TTPS cracking down on police accidents
The police service is cracking down on errant police drivers who were found to be speeding or acting negligently.
Speaking at a meeting of the Public Administration and Appropriations Committee on the Trinidad and Tobago Police Service (TTPS), Griffith said up-to-date tracking systems in police vehicles will now be able to determine whether police officers acted negligently when involved in road accidents.
He referred to recent incidents in which pedestrians were killed in road accidents involving police officers; one which involved a woman who was hit by an SRP officer in Diego Martin and another pedestrian who was killed while crossing the Priority Bus Route near Barataria.
“I know the speed that vehicle was going at seconds prior to impact…therein lies the importance of systems for accountability. Every five seconds we’ll know the speed that that vehicle went.”
Griffith said police vehicles going above the speed limit while not on a distress call, who are involved in accidents, could be found culpable for the repair of the vehicles.
He said these new systems will assist in cutting down on the number of police accidents and to determine whether they were negligent in the performance of their duties.
Griffith said over the past three years, 500 vehicles have been put out of commission, mostly due to improper driving practices.
“We had 500 police vehicles that we have lost over the last three years based on some degree (of) poor preventative maintenance but more so improper driving practices,” he said.
“Now, for example, persons are accountable. Of the 500 vehicles we lost, not one officer was culpable but we are now putting systems in place to ensure police officers are aware that you can be culpable, you cannot just use an excuse that you were on a distress call.
“We have GPS tracking on the police vehicle, we can now measure the speed the officer was going at prior to impact,” he said.
Someet Ramroop, TTPS Head of Administration, said over 1,023 vehicles are due to be repaired.
Approximately $39 million was requested for repair and maintenance of these vehicles.
Griffith said the main goal is to reduce expenses while not affecting productivity.
He said measures will be put in place to cut down on the abuse of the use of the police siren except for emergencies.
Regarding unmarked vehicles with police sirens, Griffith said in order to use unmarked police vehicles it must be required from the Transport Commissioner.
"Only specific vehicles must use it and only when required, it cannot be abused," he said.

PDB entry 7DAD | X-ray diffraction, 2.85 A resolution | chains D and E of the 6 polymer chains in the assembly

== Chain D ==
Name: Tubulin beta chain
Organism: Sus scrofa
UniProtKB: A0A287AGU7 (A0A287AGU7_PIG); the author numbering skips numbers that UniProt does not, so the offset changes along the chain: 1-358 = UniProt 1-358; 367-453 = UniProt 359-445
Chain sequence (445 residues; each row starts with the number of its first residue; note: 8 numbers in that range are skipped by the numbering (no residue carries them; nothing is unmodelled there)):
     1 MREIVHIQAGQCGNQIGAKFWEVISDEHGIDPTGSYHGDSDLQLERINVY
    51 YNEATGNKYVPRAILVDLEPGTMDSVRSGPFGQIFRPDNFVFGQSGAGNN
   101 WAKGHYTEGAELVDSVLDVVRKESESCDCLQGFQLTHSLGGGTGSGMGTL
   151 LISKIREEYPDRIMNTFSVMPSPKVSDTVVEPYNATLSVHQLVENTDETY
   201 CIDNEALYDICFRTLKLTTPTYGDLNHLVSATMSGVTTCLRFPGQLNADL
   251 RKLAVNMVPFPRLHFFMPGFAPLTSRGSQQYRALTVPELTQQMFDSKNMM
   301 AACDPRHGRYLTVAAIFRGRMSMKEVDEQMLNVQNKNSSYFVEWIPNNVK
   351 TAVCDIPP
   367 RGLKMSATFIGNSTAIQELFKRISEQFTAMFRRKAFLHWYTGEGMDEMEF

TTPS funds in short supply
Griffith said apart from salaries and some $53 million, TTPS has not received any of their allocations for the fiscal year 2018-2019.
According to the Budget, the TTPS was allocated $327, 171,000 for fiscal year 2018-2019.
However, it was revealed at the committee meeting that the of this, TTPS has so far received just short of $53 million, not including wages and salaries, which was applied to debts accrued in 2017-18.
Griffith said this is not a request for more resources, just what was approved in the Budget for recurring expenditures.
“We have recurring expenditure. As at this time we have not received anything for fiscal year 2018/2019, apart from the salaries.”
“What I’m trying to get now is $47 million to pay off bills that the police service owes debtors, that was approved in the 2017-18 fiscal year, to pay off bills from 2017-2018.”
“I have not even started to get funds for 2018-2019.”
He said if the police service does not pay landlords where their stations are housed, they can even be put out of these buildings.
“We have situations where TSTT will disconnect us, we have situations where prisoners will not be fed properly. I am very concerned.”
Griffith said however that the TTPS has received $20 million dollars which ‘assisted us greatly’ for the establishment of projects.
He said this was allocated for the procurement of police belts, pepper spray, tasers, body cameras, dashboard cameras, dashboard vehicles, and other upgrades to the police service.
However, he said some of the $20 million received was used to pay off bills for 2017-18.
Griffith said he is in negotiations with the Ministry of Finance to secure another $47 million of the 2019 tranche, which will be used to pay the outstanding bills for 2017-18.
Measures being taken to deal with suspended officers
Griffith said measures are being taken to attend to the issue of over 300 police officers who have been indefinitely suspended.
Griffith said some may even have secured a new job and are getting double salaries.
“I am looking at each and every…officer. Some of these officers have migrated, several of them are working elsewhere and getting a double salary. My recommendation is those who have been suspended, we need to verify whether or not we have enough information to warrant a tribunal.
“It is inappropriate that you have a system of over 300 police officers in just 7,000 that are on suspension indefinitely.”
“Through the restructuring of the legal department, we’re looking, with the monitoring unit, each and every one we intend to deal with and fast-track to ensure that police officers would either be brought back to duty, the suspension would end, or they are suspended with a specific timeline, or they would be fired…this will ensure police officers are aware that there are consequences.”
“You cannot try to beat the system or find loopholes in the criminal justice system. We must never see the TTPS as being an avenue where you can benefit by being indisciplined,” he said.
Griffith said the TTPS is also implementing other measures such as online reporting and drone technology, which he said will also assist in border control.